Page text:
“Read Your Bible” Kid Challenge

It is vital that you think long term when you are teaching kids. In other words, begin with the end in mind. Don’t just think about what am I going to teach next week. Think about what do you want the kids in your class to be doing when they graduate to the youth ministry? Where do you want your kids to be spiritually when they turn eighteen?

History tells us that 80% of the children that grow up in church will leave the church when they graduate from high school. I don’t think it is any coincidence that statistics also tell us that only 15-20% of teenagers have a devotional life. Only 15-20% of our teenagers read their Bible on a regular basis.

When children enter children’s church (I st grade) most of them can’t read yet. They are totally dependent on mom, dad or someone else to read the Bible to them. Your goal during the grade school years is to help transfer this responsibility from the parent to the child.

Chances are if Johnny doesn’t have a devotional life when he graduates from children’s church he won’t develop one as a teenager: The reverse is also true. If Johnny does have a devotional life by the time he is ten or eleven years old, chances dramatically improve that he will maintain his devotional life through his teenage years.

One way to make this come alive to your kids at church is to use this simple participatory illustration.

Connecting Kids To God

I have a question for you.  Do you read your Bible?  Not because Mom asks you to, but do you read it because you want to?

God and His Word are one.  If God seems far away what can you do?  Read The Bible!  As you spend time reading the Bible you are drawing close to God and He will draw close to you.  In fact, the primary way that God speaks to us is through the Bible.

There are many people who go to church, call themselves Christians and yet they don’t ever read the Bible at home.

(Have ten 4th and 5th graders come up to the front of the class.  Speak directly to your 4th and 5th Graders.)

“You guys are going to graduate to the youth group in a short time.  I want you to think a moment about your future.  About seven years from now you are going to turn 18 and graduate from high school.  What are you going to do when mom and dad don’t make you go to church?”

“Do you know what history tells us?  History tells us that 80% of kids that grow up in church will leave church when they turn 18 years old.”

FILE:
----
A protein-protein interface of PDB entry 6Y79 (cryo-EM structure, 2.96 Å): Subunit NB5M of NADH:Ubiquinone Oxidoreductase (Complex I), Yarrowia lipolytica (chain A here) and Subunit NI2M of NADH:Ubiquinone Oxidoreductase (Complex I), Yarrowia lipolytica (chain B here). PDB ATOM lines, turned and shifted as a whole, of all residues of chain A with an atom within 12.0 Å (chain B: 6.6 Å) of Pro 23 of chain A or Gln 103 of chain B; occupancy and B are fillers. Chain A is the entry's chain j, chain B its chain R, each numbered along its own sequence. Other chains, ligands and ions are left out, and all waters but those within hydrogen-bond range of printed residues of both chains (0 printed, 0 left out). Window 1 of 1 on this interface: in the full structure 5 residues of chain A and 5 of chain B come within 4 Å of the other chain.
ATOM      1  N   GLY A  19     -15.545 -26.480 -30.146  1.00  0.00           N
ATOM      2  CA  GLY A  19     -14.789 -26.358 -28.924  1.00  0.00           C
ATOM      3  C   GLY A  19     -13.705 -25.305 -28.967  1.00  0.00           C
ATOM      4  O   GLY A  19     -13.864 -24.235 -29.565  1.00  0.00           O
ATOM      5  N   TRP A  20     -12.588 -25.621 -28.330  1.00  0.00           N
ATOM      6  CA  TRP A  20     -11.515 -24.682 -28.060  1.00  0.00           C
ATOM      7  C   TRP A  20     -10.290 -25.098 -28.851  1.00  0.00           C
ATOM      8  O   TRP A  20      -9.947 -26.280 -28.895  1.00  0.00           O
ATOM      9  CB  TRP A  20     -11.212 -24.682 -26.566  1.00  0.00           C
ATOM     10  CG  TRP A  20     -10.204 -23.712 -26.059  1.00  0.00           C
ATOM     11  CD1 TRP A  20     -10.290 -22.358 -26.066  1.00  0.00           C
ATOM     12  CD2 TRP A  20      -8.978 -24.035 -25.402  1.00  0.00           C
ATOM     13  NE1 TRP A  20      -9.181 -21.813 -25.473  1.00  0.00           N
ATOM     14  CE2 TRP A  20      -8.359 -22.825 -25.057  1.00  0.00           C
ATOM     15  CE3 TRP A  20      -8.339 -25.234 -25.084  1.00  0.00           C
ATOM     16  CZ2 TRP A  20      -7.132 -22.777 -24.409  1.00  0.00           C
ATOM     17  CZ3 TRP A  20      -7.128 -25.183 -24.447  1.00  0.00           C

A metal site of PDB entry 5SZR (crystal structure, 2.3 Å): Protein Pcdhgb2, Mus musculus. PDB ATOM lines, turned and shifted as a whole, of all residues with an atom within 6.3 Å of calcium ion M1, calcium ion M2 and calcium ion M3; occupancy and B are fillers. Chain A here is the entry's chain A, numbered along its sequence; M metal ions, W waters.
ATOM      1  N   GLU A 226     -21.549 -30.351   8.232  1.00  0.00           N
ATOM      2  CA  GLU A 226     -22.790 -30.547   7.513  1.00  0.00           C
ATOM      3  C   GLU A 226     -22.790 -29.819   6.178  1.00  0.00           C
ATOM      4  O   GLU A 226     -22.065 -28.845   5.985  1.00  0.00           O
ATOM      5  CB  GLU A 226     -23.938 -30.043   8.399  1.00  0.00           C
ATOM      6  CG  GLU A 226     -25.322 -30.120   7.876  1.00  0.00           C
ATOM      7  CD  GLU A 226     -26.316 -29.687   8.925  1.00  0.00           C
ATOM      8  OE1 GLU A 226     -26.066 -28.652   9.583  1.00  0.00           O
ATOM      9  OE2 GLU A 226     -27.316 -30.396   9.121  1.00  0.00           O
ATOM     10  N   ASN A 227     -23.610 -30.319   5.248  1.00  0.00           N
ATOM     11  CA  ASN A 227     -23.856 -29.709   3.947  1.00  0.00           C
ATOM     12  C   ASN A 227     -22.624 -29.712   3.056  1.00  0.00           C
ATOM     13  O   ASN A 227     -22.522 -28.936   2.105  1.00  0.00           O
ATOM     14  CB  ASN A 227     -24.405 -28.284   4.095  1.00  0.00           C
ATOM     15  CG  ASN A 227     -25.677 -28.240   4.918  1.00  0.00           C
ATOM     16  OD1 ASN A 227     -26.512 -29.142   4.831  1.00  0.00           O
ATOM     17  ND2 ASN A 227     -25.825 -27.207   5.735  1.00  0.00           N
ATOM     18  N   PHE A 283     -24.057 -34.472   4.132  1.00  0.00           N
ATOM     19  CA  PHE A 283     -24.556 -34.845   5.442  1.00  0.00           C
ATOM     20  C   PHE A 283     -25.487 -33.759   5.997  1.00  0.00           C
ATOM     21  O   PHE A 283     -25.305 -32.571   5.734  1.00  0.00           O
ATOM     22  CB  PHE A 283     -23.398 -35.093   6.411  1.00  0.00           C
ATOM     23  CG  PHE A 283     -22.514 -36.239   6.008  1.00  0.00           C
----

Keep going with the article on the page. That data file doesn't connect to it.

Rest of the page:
(Have eight kids stand on one side and two stand on the other side of the room.)

“That means that eight of you will leave church and only two of you will stay going to church. What do you want to do?  The choice is up to you.  Are you going to stay in church or leave?  Did you know right now you are making choices that will impact your life when you are 18 years old.”

“One common denominator in almost every kid who stays in church is that he or she has a devotional life.  They read the Bible at home and they talk to God at home.  The reverse is also true for the kids that leave the church.  Most of the kids that leave don’t have a devotional life.  They go to church, but they don’t read the Bible.”

“That is why it is so important that you read the Bible at home for yourself.  The Word keeps you connected to God.  If God seems far away, don’t call your friends and cry on their shoulder.  Read your Bible.  One way to connect with God is through the Bible.”

 How do you teach the importance of reading your Bible to your kids?

Mark Harper

2 thoughts on ““Read Your Bible” Kid Challenge

  1. Karen Hosier says:

    Thank you so much for this article! I just became aware of your existence after reading an article in Charisma.
    I am a grandmother of seven ranging from 5 months to 13 yrs. I also teach children’s church at my church. As a grandmother, I have a fine balance of trying to encourage my kids to encourage their kids without offending my kids. Articles like this help me with this endeavor. I look forward to exploring your website and soaking in more nuggets of truth such as this one.

    • Super Church says:

      Thank you Karen. I liked what you said “I have a fine balance of trying to encourage my kids to encourage their kids without offending my kids.” I am glad this helped. As parent and grandparents the biggest challenge is when to say something and when not to. I’m glad we were an encouragement to you. Blessings Debbie

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